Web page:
The Lone Ranger - Review
Review by Rob Carnevale
ADMIRABLE in intent yet clumsy in execution, The Lone Ranger is a massively disappointing return from the creative trio behind Pirates of The Caribbean.
In reviving the iconic Western figure, made famous by the classic William Tell Overture score and the popular TV series (starring Clayton Moore), it’s clear that star Johnny Depp, director Gore Verbinski and producer Jerry Bruckheimer were attempting to recapture the magic of their Pirates venture, while paying homage to the grand traditions of the Hollywood Western complete with revisionist and subversive spins.
And to be fair, there is pleasure to be found in the film’s stunning use of location (Monument Valley especially) and it’s devotion to doing as much as possible for real as opposed to using CGI. Indeed, the film feels most alive during its extravagant set pieces, which include two prolonged train sequences.
But there’s no escaping the problems that occupy the spaces in between, whether it’s the plodding nature of the storytelling or the wildly uneven tone.
The plot is an origins one, book-ended by Native American Indian Tonto recalling how honest lawman John Reid (Armie Hammer) came to be the masked Lone Ranger with said Tonto as his trusty ally.
The ensuing tale incorporates crooked businessmen (led by Tom Wilkinson), a clef palette villain (William Fichtner) and a potential love interest (Ruth Wilson), set against the backdrop of progress and its decimating effect upon the Indians.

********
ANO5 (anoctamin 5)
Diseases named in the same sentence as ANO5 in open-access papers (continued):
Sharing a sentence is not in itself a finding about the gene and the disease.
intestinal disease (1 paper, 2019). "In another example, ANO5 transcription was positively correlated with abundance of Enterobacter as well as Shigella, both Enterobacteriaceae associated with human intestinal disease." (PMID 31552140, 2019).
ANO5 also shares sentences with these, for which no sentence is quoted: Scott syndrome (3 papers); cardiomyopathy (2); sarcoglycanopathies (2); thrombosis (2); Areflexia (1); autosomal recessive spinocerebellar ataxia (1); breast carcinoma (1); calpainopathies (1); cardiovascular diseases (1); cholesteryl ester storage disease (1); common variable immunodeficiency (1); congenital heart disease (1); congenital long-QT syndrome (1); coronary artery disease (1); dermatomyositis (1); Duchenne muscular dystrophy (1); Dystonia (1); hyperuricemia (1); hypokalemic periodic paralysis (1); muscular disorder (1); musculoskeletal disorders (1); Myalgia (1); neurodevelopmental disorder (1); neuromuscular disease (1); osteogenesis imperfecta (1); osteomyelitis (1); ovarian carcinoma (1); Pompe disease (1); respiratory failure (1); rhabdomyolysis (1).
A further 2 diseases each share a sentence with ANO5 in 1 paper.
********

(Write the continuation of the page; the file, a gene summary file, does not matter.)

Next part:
Yet while there’s undeniably plenty going on, the journey feels frequently arduous, especially since all of the characters require a lot more work to make them more interesting.
Depp, in particular, feels like he’s coasting on past eccentricities (even though this is a passion project for him), while his chemistry with the overly earnest Hammer lacks something. Fichtner isn’t given the screen-time he deserves either, while Wilkinson and Helena Bonham Carter are virtually anonymous for lengthy periods. Wilson’s love interest barely registers either.
Then there’s the tone, which offers scenes of cannibalism or Indian massacre one minute and absurdist humour the next. It has a jarring effect.
The length, too, is woefully self-indulgent at two and a half hours, while the nods (some of them admittedly well observed) to other genre favourites merely succeed in highlighting this particular film’s flaws.
The overall result is a film that you may well want to like more than you actually do, which makes its failure to overcome said problems all the more unforgivable.
Running time: 149mins
UK Release Date: August 9, 2013